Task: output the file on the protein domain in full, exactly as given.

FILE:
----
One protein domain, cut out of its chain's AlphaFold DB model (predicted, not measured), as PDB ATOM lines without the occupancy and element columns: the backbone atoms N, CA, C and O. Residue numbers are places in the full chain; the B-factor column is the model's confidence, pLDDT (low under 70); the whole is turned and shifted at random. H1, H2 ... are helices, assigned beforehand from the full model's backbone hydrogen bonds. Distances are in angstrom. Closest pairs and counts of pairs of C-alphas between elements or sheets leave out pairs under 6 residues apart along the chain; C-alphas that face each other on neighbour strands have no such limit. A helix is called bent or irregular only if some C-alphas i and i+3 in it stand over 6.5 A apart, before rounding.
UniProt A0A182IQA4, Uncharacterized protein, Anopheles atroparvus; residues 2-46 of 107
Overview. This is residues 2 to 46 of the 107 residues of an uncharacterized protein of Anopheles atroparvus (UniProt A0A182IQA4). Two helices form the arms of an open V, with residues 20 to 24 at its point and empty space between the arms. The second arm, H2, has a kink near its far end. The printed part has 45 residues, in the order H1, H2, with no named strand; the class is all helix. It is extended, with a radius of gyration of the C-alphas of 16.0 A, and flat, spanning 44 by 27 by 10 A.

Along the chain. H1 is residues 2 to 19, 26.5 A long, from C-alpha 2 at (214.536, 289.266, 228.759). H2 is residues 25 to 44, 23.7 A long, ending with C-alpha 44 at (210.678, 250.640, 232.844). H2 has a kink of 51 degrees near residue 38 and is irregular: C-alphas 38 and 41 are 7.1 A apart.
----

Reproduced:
One protein domain, cut out of its chain's AlphaFold DB model (predicted, not measured), as PDB ATOM lines without the occupancy and element columns: the backbone atoms N, CA, C and O. Residue numbers are places in the full chain; the B-factor column is the model's confidence, pLDDT (low under 70); the whole is turned and shifted at random. H1, H2 ... are helices, assigned beforehand from the full model's backbone hydrogen bonds. Distances are in angstrom. Closest pairs and counts of pairs of C-alphas between elements or sheets leave out pairs under 6 residues apart along the chain; C-alphas that face each other on neighbour strands have no such limit. A helix is called bent or irregular only if some C-alphas i and i+3 in it stand over 6.5 A apart, before rounding.
UniProt A0A182IQA4, Uncharacterized protein, Anopheles atroparvus; residues 2-46 of 107
Overview. This is residues 2 to 46 of the 107 residues of an uncharacterized protein of Anopheles atroparvus (UniProt A0A182IQA4). Two helices form the arms of an open V, with residues 20 to 24 at its point and empty space between the arms. The second arm, H2, has a kink near its far end. The printed part has 45 residues, in the order H1, H2, with no named strand; the class is all helix. It is extended, with a radius of gyration of the C-alphas of 16.0 A, and flat, spanning 44 by 27 by 10 A.

Along the chain. H1 is residues 2 to 19, 26.5 A long, from C-alpha 2 at (214.536, 289.266, 228.759). H2 is residues 25 to 44, 23.7 A long, ending with C-alpha 44 at (210.678, 250.640, 232.844). H2 has a kink of 51 degrees near residue 38 and is irregular: C-alphas 38 and 41 are 7.1 A apart.